As colleagues were preparing for the future leaders event (p 28) I was reminded of Lao-Tzu, an ancient Chinese philosopher, who said, "A leader is best when people barely know he exists-¦ when his work is done, his aim fulfilled, they will all say: 'We did it ourselves'."
Is this the art of true safety leadership? To create a climate of ownership and personal accountability across all tiers of an organisation?
As a safety professional, either employed in an organisation or in an external support capacity, this is what we should be striving for. Our goal should be to drive good occupational safety and health (OSH) practice, ownership and behaviours so deep into the psyche of an organisation that they are, literally, doing it themselves.
This should be our mindset. We should be constantly looking for ways to integrate good OSH principles and practices within operational activities, so that they become the norm and not an add-on.
Through building rapport and great relationships, by coaching and influencing, we should be building capability and competence in others. This then creates the confidence for them to make decisions, find solutions, see the gaps and develop new and innovative ways to improve first performance and then behaviours -¦ without calling for the 'professional' at every bump in the road. We are creating 'safety leaders' across and within our organisation.
But who are 'safety leaders'? There appears to be no unequivocal or unambiguous definition of safety leadership. Is it found in the OSH professional? The wider leadership teams? Or is it in the workers themselves?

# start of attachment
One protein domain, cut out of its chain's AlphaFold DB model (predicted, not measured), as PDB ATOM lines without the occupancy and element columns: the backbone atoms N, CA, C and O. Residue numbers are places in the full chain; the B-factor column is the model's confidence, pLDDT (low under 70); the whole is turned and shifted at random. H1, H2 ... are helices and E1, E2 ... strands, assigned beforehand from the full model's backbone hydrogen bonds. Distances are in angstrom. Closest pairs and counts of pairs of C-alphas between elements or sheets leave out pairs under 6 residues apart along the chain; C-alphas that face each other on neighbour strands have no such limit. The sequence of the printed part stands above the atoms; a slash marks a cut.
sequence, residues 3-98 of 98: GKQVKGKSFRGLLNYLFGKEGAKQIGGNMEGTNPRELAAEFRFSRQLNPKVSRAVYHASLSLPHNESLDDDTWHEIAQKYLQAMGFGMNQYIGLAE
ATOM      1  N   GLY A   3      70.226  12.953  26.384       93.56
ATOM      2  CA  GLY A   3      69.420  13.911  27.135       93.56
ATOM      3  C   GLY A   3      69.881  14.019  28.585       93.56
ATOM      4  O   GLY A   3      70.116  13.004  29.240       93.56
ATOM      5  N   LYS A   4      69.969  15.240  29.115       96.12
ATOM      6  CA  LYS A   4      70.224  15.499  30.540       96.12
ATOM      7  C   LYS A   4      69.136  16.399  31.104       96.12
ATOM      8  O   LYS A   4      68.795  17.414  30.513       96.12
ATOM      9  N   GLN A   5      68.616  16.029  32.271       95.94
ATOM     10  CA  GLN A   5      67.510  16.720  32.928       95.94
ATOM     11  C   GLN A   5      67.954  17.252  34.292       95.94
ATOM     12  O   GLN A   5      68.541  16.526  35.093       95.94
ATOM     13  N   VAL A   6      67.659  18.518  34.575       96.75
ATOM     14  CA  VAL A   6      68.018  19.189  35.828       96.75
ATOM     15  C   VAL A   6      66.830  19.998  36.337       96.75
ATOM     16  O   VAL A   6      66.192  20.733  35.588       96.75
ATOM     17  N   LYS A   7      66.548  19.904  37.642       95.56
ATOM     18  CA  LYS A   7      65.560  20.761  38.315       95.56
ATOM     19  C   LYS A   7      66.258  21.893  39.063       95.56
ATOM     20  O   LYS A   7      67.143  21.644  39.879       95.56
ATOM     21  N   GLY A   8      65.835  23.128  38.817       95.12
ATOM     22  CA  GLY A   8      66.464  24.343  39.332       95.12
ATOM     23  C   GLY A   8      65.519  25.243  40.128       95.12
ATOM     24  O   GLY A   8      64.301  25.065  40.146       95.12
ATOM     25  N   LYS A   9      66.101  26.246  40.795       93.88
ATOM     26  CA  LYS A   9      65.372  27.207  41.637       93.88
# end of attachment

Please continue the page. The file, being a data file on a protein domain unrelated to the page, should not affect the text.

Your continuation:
Our goal should be to drive good OSH so deep into the psyche of an organisation that they are, literally, doing it themselves
In any workplace you can find people who are safety advocates. This is where we should concentrate our efforts as these people will carry, support and reinforce our message and vision. They will prove to be 'leaders' in their own right, and within their own sphere of influence.
As the OSH culture matures, our own activities, style and focus will need to evolve in sync with these changes. Initially, it's about focussing on the basics, ensuring legal compliance and driving performance, and acting very much in a policing role. But once the operation is 'doing it for themselves', what do we bring to the table?
The workplace continues to transform at a rapid pace. The structure, skills, diversity and mobility of the workforce is ever-changing and, as we continue to make huge steps in technological and digital advancement, where does that leave the safety leader?
People have qualities that cannot be automated: creativity, curiosity and imagination; intuition and emotion; and ethical beliefs and behaviours. This is the space where our future challenges lie.
Safety leaders need to be imaginative, developing innovative and creative new ways of working. We need to remain curious and quick to spot and capitalise on emerging trends. We should intuitively know which solutions will improve business effectiveness and productivity. Critical to this will be the ability to ensure that we are able to balance the ethical, moral, social and cost challenges of the role.
A true safety leader will be a visible inspiration to others, acting with integrity and demonstrating the real value that a great OSH culture can bring to a safe, healthy, innovative and highly productive organisation.